Thermal ellipsoid plot of photocrystallography results with photoinduced structures (solid) superimposed on dark structures (faded)

Polynuclear transition metal complexes, which frequently constitute the active sites of both biological and chemical catalysts, provide access to unique chemical transformations that are derived from metal− metal cooperation. Reductive elimination via ligand-bridged binuclear intermediates from bimetallic cores is one mechanism by which metals may cooperate during catalysis. We have established families of Rh2 complexes that participate in HX-splitting photocatalysis in which metal−metal cooperation is credited with the ability to achieve multielectron photochemical reactions in preference to single electron transformations. Nanosecond-resolved transient absorption spectroscopy, steady-state photocrystallography, and computational modeling have allowed direct observation and characterization of Cl-bridged intermediates (intramolecular analogues of classical ligand-bridged intermediates in binuclear eliminations) in halogen elimination reactions. On the basis of these observations, a new class of Rh2 complexes, supported by CO ligands, has been prepared, allowing for the isolation and independent characterization of the proposed halide-bridged intermediates. Direct observation of halide-bridged structures establishes binuclear reductive elimination as a viable mechanism for photogenerating energetic bonds.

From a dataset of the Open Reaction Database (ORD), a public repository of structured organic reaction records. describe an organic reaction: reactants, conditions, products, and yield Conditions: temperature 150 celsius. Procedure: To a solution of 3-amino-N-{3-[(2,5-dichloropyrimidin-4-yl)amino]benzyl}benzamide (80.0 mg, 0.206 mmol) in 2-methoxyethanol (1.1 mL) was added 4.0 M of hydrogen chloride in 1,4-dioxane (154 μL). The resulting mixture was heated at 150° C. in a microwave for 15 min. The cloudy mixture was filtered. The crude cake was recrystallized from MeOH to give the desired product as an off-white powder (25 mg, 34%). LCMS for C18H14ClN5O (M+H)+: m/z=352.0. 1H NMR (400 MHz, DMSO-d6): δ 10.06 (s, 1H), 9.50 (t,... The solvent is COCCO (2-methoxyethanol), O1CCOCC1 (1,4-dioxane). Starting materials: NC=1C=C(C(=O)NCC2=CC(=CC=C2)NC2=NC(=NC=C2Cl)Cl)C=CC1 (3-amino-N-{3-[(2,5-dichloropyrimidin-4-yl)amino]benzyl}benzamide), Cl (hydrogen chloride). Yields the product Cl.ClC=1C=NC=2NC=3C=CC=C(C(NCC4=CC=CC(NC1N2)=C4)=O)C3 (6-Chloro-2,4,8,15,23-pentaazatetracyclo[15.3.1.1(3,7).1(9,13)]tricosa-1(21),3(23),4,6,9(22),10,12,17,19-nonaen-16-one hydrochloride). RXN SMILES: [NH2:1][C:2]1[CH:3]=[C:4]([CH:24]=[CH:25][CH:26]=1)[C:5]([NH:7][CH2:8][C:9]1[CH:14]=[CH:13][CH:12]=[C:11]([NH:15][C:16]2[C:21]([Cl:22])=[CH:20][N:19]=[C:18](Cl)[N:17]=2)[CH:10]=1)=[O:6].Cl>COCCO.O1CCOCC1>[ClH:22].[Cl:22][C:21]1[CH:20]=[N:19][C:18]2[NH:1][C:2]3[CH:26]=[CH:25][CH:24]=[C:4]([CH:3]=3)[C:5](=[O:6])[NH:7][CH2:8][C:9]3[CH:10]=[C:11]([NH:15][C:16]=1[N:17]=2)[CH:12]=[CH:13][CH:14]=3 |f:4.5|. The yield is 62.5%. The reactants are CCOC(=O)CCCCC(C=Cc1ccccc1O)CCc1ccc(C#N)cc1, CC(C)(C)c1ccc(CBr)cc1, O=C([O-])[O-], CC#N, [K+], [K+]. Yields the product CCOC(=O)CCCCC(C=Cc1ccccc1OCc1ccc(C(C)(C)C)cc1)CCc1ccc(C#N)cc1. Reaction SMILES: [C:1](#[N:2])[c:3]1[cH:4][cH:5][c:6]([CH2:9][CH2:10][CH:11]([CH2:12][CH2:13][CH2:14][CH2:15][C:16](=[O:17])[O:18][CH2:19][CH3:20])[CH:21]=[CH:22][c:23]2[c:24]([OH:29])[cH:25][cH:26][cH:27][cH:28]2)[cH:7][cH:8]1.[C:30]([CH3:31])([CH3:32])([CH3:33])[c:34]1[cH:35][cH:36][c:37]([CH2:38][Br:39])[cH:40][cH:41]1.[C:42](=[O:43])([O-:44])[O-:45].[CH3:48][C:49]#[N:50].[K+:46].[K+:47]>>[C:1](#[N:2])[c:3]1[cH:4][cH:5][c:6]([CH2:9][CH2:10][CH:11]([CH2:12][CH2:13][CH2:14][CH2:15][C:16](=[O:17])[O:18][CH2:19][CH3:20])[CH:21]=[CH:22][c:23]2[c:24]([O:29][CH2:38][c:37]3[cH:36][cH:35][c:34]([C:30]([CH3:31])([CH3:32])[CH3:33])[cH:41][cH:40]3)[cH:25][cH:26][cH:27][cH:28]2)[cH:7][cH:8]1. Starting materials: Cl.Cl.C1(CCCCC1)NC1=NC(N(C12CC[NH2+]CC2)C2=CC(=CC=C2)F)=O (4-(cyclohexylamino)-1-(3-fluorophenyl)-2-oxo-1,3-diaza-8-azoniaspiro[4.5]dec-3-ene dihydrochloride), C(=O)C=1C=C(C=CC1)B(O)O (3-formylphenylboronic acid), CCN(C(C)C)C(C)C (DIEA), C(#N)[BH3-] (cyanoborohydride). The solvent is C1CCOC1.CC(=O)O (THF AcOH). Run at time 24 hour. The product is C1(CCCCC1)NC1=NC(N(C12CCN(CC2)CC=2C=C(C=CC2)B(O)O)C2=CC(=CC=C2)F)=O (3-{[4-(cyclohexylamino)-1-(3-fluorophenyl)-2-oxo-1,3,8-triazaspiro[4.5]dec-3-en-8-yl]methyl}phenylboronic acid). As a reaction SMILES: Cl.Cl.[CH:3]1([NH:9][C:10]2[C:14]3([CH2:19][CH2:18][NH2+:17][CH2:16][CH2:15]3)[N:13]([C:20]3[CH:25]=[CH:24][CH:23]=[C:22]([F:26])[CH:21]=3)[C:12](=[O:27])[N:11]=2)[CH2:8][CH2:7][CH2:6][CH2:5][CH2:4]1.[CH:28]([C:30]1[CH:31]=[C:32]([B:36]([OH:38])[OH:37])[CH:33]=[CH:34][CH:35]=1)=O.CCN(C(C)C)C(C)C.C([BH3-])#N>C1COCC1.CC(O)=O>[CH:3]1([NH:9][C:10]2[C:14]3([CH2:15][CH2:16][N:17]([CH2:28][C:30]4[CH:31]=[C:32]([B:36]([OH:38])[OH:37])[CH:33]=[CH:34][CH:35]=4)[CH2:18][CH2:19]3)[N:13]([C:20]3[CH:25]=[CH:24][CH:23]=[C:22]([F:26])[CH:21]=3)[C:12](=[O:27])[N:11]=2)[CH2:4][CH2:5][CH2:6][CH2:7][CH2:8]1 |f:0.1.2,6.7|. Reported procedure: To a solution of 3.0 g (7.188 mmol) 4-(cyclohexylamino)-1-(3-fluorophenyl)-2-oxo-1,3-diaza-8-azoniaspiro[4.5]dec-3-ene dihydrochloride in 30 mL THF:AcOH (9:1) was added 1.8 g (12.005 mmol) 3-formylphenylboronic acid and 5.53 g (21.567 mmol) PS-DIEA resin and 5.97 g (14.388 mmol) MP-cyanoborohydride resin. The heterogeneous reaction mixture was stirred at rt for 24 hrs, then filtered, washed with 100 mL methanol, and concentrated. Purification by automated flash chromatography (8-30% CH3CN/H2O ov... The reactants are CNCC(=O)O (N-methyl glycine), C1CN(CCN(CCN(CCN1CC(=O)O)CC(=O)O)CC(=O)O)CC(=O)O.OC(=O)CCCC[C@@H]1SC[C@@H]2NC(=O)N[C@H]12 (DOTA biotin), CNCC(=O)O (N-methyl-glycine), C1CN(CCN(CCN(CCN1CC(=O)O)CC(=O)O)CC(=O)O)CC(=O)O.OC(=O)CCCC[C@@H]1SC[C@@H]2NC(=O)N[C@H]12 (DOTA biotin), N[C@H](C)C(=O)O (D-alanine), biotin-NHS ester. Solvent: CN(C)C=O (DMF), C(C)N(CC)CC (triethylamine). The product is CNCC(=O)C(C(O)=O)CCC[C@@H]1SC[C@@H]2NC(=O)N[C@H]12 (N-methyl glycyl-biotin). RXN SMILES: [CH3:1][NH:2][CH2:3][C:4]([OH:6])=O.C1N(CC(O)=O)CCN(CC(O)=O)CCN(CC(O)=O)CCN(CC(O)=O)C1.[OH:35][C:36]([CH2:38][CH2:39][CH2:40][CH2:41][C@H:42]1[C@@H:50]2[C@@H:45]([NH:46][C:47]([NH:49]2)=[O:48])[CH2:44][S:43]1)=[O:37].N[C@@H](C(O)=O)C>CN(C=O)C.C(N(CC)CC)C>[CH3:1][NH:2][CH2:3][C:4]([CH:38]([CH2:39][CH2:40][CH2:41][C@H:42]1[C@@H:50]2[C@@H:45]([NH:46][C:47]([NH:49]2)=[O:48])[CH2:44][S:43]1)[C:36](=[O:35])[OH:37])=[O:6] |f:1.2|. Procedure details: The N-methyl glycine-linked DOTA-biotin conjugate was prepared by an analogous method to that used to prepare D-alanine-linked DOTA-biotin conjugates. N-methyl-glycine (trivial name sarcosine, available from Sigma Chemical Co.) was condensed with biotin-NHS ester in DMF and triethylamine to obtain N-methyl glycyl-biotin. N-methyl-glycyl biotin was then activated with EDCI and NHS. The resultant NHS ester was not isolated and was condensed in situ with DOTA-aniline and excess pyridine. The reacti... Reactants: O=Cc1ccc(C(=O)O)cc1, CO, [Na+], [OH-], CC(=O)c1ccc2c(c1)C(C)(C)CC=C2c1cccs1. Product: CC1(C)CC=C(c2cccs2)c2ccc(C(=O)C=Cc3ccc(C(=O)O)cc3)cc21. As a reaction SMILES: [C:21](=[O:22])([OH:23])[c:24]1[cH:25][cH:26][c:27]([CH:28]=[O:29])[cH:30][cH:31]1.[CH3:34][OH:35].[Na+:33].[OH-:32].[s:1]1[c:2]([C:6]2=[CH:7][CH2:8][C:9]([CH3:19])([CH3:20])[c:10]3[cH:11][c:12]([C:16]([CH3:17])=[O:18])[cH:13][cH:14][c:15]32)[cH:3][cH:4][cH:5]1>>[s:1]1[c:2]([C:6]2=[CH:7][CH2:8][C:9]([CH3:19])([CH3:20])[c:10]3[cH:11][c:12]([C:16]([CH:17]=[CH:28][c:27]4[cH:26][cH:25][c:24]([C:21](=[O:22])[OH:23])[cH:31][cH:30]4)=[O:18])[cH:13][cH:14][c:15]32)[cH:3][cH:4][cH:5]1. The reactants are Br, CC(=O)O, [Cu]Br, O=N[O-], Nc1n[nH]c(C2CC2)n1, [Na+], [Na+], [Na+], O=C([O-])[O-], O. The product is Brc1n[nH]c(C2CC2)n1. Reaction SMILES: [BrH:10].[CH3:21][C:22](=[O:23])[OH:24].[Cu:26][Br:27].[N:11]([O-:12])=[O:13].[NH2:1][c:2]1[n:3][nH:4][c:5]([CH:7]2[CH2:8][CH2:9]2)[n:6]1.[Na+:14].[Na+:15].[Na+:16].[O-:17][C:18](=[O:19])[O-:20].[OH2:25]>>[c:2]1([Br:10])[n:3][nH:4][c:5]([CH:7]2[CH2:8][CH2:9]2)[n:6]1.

See:  David C. Powers, Bryce L. Anderson, Seung Jun Hwang, Tamara M. Powers, Lisa M. Pérez,, Michael B. Hall, Shao-Liang Zheng, Yu-Sheng Chen,§ and Daniel G. Nocera*,† “Photocrystallographic Observation of Halide-Bridged Intermediates in Halogen Photoeliminations”, J. Am. Chem. Soc., 136 (43), 15346–15355 (2014).

Author Affiliations Department of Chemistry and Chemical Biology, Harvard University, Cambridge, Massachusetts, USA, Department of Chemistry, Texas A&M University, College Station, Texas, USA, §ChemMatCARS, The University of Chicago, Argonne, Illinois, USA.